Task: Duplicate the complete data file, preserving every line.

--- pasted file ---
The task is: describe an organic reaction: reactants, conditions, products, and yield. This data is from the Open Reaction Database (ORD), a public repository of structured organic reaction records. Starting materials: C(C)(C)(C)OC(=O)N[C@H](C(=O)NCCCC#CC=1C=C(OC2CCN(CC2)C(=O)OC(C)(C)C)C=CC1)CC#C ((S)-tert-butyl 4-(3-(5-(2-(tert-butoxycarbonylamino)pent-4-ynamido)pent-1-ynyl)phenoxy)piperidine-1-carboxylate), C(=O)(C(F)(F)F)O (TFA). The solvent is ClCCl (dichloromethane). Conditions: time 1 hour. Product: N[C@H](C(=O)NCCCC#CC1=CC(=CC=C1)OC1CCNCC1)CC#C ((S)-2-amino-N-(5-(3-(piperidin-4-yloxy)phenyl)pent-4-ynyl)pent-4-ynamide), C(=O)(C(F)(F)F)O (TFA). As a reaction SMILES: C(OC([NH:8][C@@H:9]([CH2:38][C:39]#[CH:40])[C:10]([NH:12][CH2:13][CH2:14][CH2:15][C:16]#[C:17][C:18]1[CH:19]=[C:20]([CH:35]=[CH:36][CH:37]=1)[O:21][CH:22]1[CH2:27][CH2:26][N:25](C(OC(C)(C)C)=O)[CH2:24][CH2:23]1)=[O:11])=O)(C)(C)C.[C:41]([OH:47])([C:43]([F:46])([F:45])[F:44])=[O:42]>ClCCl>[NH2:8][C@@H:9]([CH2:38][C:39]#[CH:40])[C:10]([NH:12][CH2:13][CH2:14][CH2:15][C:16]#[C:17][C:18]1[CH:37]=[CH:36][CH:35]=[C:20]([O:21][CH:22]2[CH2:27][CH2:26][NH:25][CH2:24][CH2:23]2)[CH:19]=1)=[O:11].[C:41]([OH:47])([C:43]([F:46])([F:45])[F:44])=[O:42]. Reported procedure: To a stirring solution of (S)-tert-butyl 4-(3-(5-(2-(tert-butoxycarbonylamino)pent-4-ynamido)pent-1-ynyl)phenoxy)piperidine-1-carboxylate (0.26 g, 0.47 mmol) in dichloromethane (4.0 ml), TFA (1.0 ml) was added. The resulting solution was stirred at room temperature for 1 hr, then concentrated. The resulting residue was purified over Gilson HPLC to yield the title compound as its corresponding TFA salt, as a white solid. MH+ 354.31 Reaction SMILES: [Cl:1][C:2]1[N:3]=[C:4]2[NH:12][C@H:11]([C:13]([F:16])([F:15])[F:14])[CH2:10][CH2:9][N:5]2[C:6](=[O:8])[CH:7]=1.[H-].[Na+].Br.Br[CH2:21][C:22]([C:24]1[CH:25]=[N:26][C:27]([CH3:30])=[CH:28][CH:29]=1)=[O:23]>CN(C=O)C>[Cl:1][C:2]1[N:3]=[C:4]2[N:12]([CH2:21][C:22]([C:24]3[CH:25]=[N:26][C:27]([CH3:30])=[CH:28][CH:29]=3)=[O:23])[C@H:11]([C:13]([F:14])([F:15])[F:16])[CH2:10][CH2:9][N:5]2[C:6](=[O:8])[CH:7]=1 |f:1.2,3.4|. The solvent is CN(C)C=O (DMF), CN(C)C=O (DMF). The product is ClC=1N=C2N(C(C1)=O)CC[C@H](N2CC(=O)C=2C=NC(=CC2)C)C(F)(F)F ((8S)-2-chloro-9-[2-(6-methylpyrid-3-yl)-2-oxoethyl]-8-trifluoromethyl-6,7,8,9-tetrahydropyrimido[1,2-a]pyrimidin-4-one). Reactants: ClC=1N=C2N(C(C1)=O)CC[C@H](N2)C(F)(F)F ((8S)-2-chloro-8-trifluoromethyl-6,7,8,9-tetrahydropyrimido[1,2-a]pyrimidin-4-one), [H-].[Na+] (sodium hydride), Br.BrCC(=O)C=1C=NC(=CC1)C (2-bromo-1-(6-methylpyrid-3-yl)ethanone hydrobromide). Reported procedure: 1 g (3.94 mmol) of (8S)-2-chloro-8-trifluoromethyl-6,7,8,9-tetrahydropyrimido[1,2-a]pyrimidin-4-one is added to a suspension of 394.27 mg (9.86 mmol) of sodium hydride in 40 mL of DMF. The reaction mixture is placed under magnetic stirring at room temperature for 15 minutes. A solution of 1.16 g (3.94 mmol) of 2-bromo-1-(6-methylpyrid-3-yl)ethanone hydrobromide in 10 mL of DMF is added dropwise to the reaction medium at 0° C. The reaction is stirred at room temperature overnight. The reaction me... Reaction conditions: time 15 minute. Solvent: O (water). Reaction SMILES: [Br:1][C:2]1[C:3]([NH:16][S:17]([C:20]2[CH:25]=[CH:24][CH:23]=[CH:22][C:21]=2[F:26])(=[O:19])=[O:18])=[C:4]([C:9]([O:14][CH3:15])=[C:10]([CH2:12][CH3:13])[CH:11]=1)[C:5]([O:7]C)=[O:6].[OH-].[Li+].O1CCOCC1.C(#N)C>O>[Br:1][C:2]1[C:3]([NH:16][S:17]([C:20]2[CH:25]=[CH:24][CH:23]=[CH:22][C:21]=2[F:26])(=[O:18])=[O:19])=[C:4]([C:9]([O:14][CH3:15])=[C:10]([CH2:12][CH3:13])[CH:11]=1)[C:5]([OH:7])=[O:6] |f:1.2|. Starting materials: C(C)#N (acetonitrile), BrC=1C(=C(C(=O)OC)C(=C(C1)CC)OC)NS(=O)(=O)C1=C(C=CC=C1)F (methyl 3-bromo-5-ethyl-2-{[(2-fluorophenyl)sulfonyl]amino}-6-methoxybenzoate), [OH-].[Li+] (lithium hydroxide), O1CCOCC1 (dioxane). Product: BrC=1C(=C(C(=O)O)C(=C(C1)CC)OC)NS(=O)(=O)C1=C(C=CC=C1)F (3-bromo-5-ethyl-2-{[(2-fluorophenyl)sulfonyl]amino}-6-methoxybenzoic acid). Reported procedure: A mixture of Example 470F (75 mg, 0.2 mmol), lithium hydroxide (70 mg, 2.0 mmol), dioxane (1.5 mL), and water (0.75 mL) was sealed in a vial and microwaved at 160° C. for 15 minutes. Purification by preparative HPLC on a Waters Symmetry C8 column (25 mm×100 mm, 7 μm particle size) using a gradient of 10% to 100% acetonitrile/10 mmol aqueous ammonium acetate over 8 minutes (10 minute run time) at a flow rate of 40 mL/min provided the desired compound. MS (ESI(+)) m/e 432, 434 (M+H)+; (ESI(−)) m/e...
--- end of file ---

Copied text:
The task is: describe an organic reaction: reactants, conditions, products, and yield. This data is from the Open Reaction Database (ORD), a public repository of structured organic reaction records. Starting materials: C(C)(C)(C)OC(=O)N[C@H](C(=O)NCCCC#CC=1C=C(OC2CCN(CC2)C(=O)OC(C)(C)C)C=CC1)CC#C ((S)-tert-butyl 4-(3-(5-(2-(tert-butoxycarbonylamino)pent-4-ynamido)pent-1-ynyl)phenoxy)piperidine-1-carboxylate), C(=O)(C(F)(F)F)O (TFA). The solvent is ClCCl (dichloromethane). Conditions: time 1 hour. Product: N[C@H](C(=O)NCCCC#CC1=CC(=CC=C1)OC1CCNCC1)CC#C ((S)-2-amino-N-(5-(3-(piperidin-4-yloxy)phenyl)pent-4-ynyl)pent-4-ynamide), C(=O)(C(F)(F)F)O (TFA). As a reaction SMILES: C(OC([NH:8][C@@H:9]([CH2:38][C:39]#[CH:40])[C:10]([NH:12][CH2:13][CH2:14][CH2:15][C:16]#[C:17][C:18]1[CH:19]=[C:20]([CH:35]=[CH:36][CH:37]=1)[O:21][CH:22]1[CH2:27][CH2:26][N:25](C(OC(C)(C)C)=O)[CH2:24][CH2:23]1)=[O:11])=O)(C)(C)C.[C:41]([OH:47])([C:43]([F:46])([F:45])[F:44])=[O:42]>ClCCl>[NH2:8][C@@H:9]([CH2:38][C:39]#[CH:40])[C:10]([NH:12][CH2:13][CH2:14][CH2:15][C:16]#[C:17][C:18]1[CH:37]=[CH:36][CH:35]=[C:20]([O:21][CH:22]2[CH2:27][CH2:26][NH:25][CH2:24][CH2:23]2)[CH:19]=1)=[O:11].[C:41]([OH:47])([C:43]([F:46])([F:45])[F:44])=[O:42]. Reported procedure: To a stirring solution of (S)-tert-butyl 4-(3-(5-(2-(tert-butoxycarbonylamino)pent-4-ynamido)pent-1-ynyl)phenoxy)piperidine-1-carboxylate (0.26 g, 0.47 mmol) in dichloromethane (4.0 ml), TFA (1.0 ml) was added. The resulting solution was stirred at room temperature for 1 hr, then concentrated. The resulting residue was purified over Gilson HPLC to yield the title compound as its corresponding TFA salt, as a white solid. MH+ 354.31 Reaction SMILES: [Cl:1][C:2]1[N:3]=[C:4]2[NH:12][C@H:11]([C:13]([F:16])([F:15])[F:14])[CH2:10][CH2:9][N:5]2[C:6](=[O:8])[CH:7]=1.[H-].[Na+].Br.Br[CH2:21][C:22]([C:24]1[CH:25]=[N:26][C:27]([CH3:30])=[CH:28][CH:29]=1)=[O:23]>CN(C=O)C>[Cl:1][C:2]1[N:3]=[C:4]2[N:12]([CH2:21][C:22]([C:24]3[CH:25]=[N:26][C:27]([CH3:30])=[CH:28][CH:29]=3)=[O:23])[C@H:11]([C:13]([F:14])([F:15])[F:16])[CH2:10][CH2:9][N:5]2[C:6](=[O:8])[CH:7]=1 |f:1.2,3.4|. The solvent is CN(C)C=O (DMF), CN(C)C=O (DMF). The product is ClC=1N=C2N(C(C1)=O)CC[C@H](N2CC(=O)C=2C=NC(=CC2)C)C(F)(F)F ((8S)-2-chloro-9-[2-(6-methylpyrid-3-yl)-2-oxoethyl]-8-trifluoromethyl-6,7,8,9-tetrahydropyrimido[1,2-a]pyrimidin-4-one). Reactants: ClC=1N=C2N(C(C1)=O)CC[C@H](N2)C(F)(F)F ((8S)-2-chloro-8-trifluoromethyl-6,7,8,9-tetrahydropyrimido[1,2-a]pyrimidin-4-one), [H-].[Na+] (sodium hydride), Br.BrCC(=O)C=1C=NC(=CC1)C (2-bromo-1-(6-methylpyrid-3-yl)ethanone hydrobromide). Reported procedure: 1 g (3.94 mmol) of (8S)-2-chloro-8-trifluoromethyl-6,7,8,9-tetrahydropyrimido[1,2-a]pyrimidin-4-one is added to a suspension of 394.27 mg (9.86 mmol) of sodium hydride in 40 mL of DMF. The reaction mixture is placed under magnetic stirring at room temperature for 15 minutes. A solution of 1.16 g (3.94 mmol) of 2-bromo-1-(6-methylpyrid-3-yl)ethanone hydrobromide in 10 mL of DMF is added dropwise to the reaction medium at 0° C. The reaction is stirred at room temperature overnight. The reaction me... Reaction conditions: time 15 minute. Solvent: O (water). Reaction SMILES: [Br:1][C:2]1[C:3]([NH:16][S:17]([C:20]2[CH:25]=[CH:24][CH:23]=[CH:22][C:21]=2[F:26])(=[O:19])=[O:18])=[C:4]([C:9]([O:14][CH3:15])=[C:10]([CH2:12][CH3:13])[CH:11]=1)[C:5]([O:7]C)=[O:6].[OH-].[Li+].O1CCOCC1.C(#N)C>O>[Br:1][C:2]1[C:3]([NH:16][S:17]([C:20]2[CH:25]=[CH:24][CH:23]=[CH:22][C:21]=2[F:26])(=[O:18])=[O:19])=[C:4]([C:9]([O:14][CH3:15])=[C:10]([CH2:12][CH3:13])[CH:11]=1)[C:5]([OH:7])=[O:6] |f:1.2|. Starting materials: C(C)#N (acetonitrile), BrC=1C(=C(C(=O)OC)C(=C(C1)CC)OC)NS(=O)(=O)C1=C(C=CC=C1)F (methyl 3-bromo-5-ethyl-2-{[(2-fluorophenyl)sulfonyl]amino}-6-methoxybenzoate), [OH-].[Li+] (lithium hydroxide), O1CCOCC1 (dioxane). Product: BrC=1C(=C(C(=O)O)C(=C(C1)CC)OC)NS(=O)(=O)C1=C(C=CC=C1)F (3-bromo-5-ethyl-2-{[(2-fluorophenyl)sulfonyl]amino}-6-methoxybenzoic acid). Reported procedure: A mixture of Example 470F (75 mg, 0.2 mmol), lithium hydroxide (70 mg, 2.0 mmol), dioxane (1.5 mL), and water (0.75 mL) was sealed in a vial and microwaved at 160° C. for 15 minutes. Purification by preparative HPLC on a Waters Symmetry C8 column (25 mm×100 mm, 7 μm particle size) using a gradient of 10% to 100% acetonitrile/10 mmol aqueous ammonium acetate over 8 minutes (10 minute run time) at a flow rate of 40 mL/min provided the desired compound. MS (ESI(+)) m/e 432, 434 (M+H)+; (ESI(−)) m/e...